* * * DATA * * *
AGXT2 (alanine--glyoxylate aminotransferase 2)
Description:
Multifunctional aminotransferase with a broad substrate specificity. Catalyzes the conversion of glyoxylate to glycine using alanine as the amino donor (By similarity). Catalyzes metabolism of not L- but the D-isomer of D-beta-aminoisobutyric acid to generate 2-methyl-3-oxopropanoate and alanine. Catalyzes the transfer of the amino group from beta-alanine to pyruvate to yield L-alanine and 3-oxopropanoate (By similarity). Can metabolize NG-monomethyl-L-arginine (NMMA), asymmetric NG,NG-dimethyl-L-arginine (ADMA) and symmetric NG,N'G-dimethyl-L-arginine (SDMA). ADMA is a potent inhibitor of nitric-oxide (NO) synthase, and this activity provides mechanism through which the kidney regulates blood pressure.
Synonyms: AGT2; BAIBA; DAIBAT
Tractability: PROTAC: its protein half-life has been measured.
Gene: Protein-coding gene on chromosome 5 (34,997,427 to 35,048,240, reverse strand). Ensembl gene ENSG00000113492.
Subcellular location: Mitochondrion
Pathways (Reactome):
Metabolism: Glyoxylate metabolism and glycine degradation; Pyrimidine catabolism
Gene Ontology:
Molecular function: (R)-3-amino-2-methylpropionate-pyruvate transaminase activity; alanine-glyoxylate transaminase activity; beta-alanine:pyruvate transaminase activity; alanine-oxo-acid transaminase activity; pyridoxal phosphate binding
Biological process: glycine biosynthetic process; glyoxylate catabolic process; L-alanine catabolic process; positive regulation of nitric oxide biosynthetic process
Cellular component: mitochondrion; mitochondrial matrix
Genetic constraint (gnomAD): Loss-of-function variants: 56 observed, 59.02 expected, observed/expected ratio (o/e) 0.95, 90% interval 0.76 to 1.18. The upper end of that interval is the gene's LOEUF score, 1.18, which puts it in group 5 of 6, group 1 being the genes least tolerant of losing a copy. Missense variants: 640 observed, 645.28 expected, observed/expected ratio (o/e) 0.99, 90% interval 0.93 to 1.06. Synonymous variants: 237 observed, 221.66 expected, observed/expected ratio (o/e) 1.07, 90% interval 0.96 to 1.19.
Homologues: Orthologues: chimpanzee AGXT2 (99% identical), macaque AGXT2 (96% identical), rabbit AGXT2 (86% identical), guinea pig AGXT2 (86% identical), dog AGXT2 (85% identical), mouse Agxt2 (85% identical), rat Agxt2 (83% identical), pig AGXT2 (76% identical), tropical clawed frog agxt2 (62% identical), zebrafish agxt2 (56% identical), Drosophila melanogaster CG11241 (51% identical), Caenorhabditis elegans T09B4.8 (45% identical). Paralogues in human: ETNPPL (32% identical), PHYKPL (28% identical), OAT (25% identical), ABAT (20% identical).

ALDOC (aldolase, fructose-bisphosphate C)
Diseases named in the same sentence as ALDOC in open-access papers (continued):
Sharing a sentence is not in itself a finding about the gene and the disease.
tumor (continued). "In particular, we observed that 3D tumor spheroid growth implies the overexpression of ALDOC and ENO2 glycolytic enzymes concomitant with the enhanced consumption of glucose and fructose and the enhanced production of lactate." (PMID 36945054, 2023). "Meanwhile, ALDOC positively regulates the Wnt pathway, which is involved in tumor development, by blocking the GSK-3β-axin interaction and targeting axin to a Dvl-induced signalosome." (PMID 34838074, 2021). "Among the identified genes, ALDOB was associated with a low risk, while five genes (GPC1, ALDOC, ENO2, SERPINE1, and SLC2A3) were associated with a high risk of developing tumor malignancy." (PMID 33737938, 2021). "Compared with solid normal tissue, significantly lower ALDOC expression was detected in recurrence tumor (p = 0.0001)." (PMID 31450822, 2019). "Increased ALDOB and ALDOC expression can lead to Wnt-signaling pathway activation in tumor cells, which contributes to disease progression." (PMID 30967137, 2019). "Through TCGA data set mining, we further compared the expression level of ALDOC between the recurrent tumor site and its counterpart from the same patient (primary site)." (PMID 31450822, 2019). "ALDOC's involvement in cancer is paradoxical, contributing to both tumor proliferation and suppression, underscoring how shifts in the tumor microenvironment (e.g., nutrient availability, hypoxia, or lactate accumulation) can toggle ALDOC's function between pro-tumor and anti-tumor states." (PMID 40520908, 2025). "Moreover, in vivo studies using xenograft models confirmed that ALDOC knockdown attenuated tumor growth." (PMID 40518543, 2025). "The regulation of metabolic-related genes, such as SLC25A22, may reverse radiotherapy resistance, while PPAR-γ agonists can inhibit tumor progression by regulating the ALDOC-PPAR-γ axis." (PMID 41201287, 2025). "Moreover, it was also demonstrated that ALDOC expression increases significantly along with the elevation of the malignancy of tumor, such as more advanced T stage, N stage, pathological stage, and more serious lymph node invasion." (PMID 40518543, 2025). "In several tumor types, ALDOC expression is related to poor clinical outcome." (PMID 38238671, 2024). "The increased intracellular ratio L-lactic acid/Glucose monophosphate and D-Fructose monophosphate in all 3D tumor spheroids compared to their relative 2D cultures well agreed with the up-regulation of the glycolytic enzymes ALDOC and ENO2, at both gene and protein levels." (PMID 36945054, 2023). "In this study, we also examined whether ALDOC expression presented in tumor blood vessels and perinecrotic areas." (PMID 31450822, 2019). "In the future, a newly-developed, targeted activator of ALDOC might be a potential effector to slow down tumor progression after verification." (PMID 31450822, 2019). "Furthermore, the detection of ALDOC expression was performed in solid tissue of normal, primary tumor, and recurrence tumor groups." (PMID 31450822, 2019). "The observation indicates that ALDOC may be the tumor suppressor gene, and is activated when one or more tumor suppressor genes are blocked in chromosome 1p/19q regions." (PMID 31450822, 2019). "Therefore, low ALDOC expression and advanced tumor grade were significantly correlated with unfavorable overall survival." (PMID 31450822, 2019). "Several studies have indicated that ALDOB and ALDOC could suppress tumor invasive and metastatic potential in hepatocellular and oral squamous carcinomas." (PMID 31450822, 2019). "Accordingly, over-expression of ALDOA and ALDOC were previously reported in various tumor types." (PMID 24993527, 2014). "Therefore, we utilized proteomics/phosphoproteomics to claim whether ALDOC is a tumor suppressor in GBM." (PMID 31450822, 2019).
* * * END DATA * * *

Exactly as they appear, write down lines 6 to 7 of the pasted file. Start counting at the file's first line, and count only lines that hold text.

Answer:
Gene: Protein-coding gene on chromosome 5 (34,997,427 to 35,048,240, reverse strand). Ensembl gene ENSG00000113492.
Subcellular location: Mitochondrion